void gradientRectangle(int x, int y, int w, int h)
{
   uint8_t start_color[3] = {0,0,0};
   uint8_t end_color[3] = {255,130,0};
   
   for (int i = 0; i < w + 1; i++){
      uint8_t rm, gm, bm;
   
      rm = (end_color[0] - start_color[0]) * i / w;
      gm = (end_color[1] - start_color[1]) * i / w;
      bm = (end_color[2] - start_color[2]) * i / w;
      gfx_palette[i+1] = gfx_RGBTo1555(start_color[0] + rm, start_color[1] + gm, start_color[2] + bm);
      gfx_SetColor(i+1);
      gfx_VertLine(x + i, y, h);
   }
   return;
}

This will be significantly slower, however, as three divisions occur for every loop iteration, as opposed to just three divisions total with the old code.
commandblockguy wrote:
This will be significantly slower, however, as three divisions occur for every loop iteration, as opposed to just three divisions total with the old code.


I believe there could be other ways to implement this in a different manner, you stated that the function could not run when faced with a bigger width ... Instead of "significantly" reducing speed. I would rather enlarge rectangle to maximum width (when there is no error) and create a sprite of the rectangle, then scaling it to the desired width and height, if it's possible.

commandblockguy wrote:
Something similar to Bresenham's line algorithm might work well here


I'll will attempt implement this if possible but I think the sprite implementation version should work for now.
Alright so, I attempted to simplify the gradient routine more palette safe by adding a palette
limiter/reducer for large rectangles (320 at max), but I ran into a few issues:




Note: "code was written very quickly I optimize later <_<"


Code:
void main(void)
{
   gfx_Begin();
   gfx_FillScreen(0);
   gradientRectangle(0, 0, 320, 240);
   delay(3000);
   gfx_End();
    return;
}

void gradientRectangle(int x, int y, int w, int h)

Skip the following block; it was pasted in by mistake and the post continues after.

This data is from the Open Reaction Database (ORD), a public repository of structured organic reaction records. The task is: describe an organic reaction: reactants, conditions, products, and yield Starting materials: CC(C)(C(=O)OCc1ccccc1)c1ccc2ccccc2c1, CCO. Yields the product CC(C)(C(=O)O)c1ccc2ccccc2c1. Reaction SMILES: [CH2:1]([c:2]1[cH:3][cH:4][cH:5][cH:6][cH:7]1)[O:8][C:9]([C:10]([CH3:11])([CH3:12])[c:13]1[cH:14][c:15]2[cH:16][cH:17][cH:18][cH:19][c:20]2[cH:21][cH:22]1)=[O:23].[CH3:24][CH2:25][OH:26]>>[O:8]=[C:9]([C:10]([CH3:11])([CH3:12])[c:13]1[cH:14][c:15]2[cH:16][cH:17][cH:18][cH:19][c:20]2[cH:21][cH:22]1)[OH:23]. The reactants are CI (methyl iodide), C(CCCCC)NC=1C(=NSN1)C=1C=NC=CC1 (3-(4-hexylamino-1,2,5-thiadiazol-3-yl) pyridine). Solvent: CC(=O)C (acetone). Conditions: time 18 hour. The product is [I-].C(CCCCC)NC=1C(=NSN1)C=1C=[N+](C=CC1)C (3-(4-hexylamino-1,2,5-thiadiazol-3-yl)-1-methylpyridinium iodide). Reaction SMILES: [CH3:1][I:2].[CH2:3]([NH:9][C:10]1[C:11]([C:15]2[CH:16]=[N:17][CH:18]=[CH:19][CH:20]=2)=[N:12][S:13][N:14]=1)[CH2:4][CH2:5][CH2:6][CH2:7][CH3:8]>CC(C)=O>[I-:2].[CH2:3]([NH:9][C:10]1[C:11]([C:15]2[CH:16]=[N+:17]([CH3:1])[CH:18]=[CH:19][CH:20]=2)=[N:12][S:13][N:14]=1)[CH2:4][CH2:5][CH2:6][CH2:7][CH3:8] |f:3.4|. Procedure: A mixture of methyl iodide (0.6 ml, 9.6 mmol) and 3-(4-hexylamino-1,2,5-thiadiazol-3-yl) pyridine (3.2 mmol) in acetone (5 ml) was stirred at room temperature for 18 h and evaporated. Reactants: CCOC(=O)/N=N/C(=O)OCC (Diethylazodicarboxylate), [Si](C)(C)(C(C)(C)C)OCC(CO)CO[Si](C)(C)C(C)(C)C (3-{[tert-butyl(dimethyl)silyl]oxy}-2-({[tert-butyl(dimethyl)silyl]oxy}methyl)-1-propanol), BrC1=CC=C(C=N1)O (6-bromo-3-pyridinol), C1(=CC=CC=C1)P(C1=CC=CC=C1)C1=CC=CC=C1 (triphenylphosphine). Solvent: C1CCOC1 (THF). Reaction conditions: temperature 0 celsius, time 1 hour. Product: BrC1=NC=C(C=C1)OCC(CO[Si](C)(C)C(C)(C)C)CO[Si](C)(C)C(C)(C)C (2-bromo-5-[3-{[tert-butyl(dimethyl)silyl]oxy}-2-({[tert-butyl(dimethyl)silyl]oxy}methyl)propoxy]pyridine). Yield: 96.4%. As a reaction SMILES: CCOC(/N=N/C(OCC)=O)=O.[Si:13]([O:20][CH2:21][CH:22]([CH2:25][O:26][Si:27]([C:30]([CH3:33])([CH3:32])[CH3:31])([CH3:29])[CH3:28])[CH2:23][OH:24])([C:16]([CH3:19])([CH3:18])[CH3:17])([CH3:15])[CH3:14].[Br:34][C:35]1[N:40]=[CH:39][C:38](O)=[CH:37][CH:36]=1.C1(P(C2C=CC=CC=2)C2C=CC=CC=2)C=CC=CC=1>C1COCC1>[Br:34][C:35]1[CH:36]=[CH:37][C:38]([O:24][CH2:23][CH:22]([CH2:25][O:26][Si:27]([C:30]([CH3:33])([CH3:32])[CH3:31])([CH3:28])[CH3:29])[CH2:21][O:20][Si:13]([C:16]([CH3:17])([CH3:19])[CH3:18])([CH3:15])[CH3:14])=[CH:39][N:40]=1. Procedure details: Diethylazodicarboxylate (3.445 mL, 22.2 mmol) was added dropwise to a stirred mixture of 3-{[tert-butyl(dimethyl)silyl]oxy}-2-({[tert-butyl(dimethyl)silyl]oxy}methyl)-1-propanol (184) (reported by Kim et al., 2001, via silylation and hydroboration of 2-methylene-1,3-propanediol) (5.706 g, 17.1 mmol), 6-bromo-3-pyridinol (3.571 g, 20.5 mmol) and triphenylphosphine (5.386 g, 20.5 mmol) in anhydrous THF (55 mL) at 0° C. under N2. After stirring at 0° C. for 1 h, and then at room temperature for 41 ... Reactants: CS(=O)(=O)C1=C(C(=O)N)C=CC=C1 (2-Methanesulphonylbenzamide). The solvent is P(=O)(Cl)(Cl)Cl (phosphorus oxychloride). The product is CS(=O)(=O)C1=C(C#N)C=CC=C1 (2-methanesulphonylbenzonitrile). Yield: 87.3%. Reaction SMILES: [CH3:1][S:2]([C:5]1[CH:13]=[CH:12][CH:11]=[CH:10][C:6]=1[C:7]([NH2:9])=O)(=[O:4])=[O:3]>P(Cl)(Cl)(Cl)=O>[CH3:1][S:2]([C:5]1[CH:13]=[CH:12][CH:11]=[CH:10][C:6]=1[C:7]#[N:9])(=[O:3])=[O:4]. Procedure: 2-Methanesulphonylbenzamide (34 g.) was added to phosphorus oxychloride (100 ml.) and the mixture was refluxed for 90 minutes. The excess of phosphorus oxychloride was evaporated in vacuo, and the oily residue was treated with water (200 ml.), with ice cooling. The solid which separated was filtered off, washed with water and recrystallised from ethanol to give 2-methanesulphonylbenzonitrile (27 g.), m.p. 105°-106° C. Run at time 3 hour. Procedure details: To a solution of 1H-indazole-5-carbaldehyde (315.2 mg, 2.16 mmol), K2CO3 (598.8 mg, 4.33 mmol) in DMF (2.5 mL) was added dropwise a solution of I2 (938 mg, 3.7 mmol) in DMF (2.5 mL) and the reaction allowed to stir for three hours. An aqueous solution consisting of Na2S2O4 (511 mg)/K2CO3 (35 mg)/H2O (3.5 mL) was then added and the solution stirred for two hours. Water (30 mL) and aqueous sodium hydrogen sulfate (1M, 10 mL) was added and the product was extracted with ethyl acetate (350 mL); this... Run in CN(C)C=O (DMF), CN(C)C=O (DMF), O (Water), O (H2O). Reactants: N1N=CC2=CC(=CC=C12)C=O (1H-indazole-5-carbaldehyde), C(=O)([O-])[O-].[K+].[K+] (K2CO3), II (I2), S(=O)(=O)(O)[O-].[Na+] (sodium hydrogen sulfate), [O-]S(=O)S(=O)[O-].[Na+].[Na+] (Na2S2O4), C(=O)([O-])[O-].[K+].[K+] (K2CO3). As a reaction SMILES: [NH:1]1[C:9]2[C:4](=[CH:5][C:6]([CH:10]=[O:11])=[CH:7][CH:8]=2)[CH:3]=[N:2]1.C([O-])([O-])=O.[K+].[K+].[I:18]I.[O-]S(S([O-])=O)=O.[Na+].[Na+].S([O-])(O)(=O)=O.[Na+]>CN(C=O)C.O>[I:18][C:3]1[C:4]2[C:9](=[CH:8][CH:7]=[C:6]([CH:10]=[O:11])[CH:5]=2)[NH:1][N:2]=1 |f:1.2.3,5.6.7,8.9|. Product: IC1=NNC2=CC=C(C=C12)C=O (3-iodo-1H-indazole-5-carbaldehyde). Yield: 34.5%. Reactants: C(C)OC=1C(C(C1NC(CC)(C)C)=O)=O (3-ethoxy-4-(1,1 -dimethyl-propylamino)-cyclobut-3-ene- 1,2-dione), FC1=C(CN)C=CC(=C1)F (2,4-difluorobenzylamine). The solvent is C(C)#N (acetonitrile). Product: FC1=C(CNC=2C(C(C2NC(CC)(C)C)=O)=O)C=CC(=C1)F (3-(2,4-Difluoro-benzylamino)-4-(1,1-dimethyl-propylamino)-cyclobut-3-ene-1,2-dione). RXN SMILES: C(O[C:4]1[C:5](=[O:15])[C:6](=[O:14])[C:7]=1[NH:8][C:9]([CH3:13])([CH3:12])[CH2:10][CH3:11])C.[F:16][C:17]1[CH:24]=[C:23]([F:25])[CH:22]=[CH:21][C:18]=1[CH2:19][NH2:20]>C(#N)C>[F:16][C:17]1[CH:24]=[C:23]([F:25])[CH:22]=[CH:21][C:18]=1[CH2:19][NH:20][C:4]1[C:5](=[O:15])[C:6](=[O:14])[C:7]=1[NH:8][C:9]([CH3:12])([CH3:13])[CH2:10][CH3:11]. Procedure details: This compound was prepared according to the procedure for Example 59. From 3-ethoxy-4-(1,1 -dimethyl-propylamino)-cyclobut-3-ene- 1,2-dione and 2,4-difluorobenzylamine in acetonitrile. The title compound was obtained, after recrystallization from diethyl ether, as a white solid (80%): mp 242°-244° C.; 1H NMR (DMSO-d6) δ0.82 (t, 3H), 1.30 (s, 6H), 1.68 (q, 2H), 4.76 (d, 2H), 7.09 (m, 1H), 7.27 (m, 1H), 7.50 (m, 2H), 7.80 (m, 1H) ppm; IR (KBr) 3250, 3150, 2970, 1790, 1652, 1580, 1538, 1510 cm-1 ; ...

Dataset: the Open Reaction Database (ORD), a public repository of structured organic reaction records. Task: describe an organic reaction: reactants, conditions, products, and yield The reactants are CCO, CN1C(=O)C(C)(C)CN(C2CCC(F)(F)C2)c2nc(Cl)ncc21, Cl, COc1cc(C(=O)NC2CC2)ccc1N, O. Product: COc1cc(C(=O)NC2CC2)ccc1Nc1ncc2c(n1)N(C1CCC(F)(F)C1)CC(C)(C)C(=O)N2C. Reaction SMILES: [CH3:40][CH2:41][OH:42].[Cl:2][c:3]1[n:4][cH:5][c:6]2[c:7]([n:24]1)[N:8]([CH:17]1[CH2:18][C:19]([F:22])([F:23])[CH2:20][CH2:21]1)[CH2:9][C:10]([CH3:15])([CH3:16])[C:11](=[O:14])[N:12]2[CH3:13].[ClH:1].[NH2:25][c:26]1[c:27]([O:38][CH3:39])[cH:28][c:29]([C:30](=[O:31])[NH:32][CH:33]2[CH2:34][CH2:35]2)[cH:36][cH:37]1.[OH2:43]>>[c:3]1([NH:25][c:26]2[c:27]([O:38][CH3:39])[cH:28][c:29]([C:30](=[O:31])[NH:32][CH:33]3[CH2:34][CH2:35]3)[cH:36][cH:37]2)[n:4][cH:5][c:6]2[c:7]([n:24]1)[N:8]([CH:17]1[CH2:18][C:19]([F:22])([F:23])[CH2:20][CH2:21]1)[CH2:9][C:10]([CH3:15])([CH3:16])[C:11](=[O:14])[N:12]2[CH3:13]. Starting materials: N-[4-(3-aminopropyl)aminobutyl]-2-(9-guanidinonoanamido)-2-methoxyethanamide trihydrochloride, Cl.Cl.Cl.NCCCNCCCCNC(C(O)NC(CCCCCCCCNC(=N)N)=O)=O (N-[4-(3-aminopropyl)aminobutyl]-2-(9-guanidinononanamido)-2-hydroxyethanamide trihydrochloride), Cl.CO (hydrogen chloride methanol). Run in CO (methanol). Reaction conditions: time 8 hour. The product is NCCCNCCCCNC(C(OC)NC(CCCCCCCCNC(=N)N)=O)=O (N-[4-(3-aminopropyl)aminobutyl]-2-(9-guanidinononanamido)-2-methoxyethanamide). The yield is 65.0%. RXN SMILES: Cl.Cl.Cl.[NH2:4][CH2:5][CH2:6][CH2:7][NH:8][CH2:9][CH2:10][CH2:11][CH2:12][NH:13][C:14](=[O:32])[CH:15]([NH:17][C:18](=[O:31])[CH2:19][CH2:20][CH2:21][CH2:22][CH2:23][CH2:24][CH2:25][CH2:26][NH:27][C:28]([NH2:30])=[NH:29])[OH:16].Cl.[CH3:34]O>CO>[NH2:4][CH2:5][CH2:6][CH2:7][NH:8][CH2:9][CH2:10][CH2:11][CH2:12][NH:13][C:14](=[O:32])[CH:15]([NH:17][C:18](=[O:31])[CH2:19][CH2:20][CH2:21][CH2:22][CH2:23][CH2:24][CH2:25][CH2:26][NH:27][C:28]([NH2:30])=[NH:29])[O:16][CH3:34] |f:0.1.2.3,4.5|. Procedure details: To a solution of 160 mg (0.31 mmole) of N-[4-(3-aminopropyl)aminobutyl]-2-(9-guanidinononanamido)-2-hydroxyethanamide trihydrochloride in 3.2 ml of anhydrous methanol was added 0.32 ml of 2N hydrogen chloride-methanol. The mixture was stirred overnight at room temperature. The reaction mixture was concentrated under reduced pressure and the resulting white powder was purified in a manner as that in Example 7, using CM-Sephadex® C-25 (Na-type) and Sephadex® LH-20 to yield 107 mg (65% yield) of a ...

{
   uint8_t start_color[3] = {255, 0, 0};
   uint8_t end_color[3] = {255, 255, 255};
   uint8_t rm, gm, bm; //red, green, blue
   // gfx_sprite_t* rectangle = NULL;
   int add_when; // when to add new color to palette (palette saver)
   int width;
   
   if (w > 255) { // limit
      width = 255;
      if (w / 2 < 255) add_when = 2;
   } else {
      add_when = 1;
      width = w;
   }
   
   rm = (end_color[0] - start_color[0]) / width;
   gm = (end_color[1] - start_color[1]) / width;
   bm = (end_color[2] - start_color[2]) / width;
   
   for (int i = 0; i < w + 1; i++) {
      
      if (i%add_when == 0 && i != 0) {
         gfx_palette[i/add_when] = gfx_RGBTo1555(start_color[0] + rm*i, start_color[1] + gm*i, start_color[2] + bm*i);
         gfx_SetColor(i/add_when);
      } else if (i == 0) {
         gfx_palette[i+1] = gfx_RGBTo1555(start_color[0] + rm*i, start_color[1] + gm*i, start_color[2] + bm*i);
         gfx_SetColor(i+1);
      }
      
      gfx_VertLine(x + i, y, h);
      
   }
   
   return;
}


I added a variable add_when which basically adds the needed color the palette and sets color then Vertline color when i has no remainder when it's divided by add_when. In the test above add_when equaled to 2, meaning it should add a new every 2 lines. After a while the pattern begins to repeat Why is this?

Maybe its this line Confused :

Code:
gfx_palette[i/add_when] = gfx_RGBTo1555(start_color[0] + rm*i, start_color[1] + gm*i, start_color[2] + bm*i);
It's probably because start_color[0] + rm*i is overflowing. rm is calculated for a width of width pixels, but is being multiplied by a value in the range of 1 to w. You could fix this by either dividing by w instead of width, or multiplying by i/add_when instead of i.

However, I personally would just get rid of add_when entirely, and just check if the color calculated is the same as the color before it, and if so, reuse it.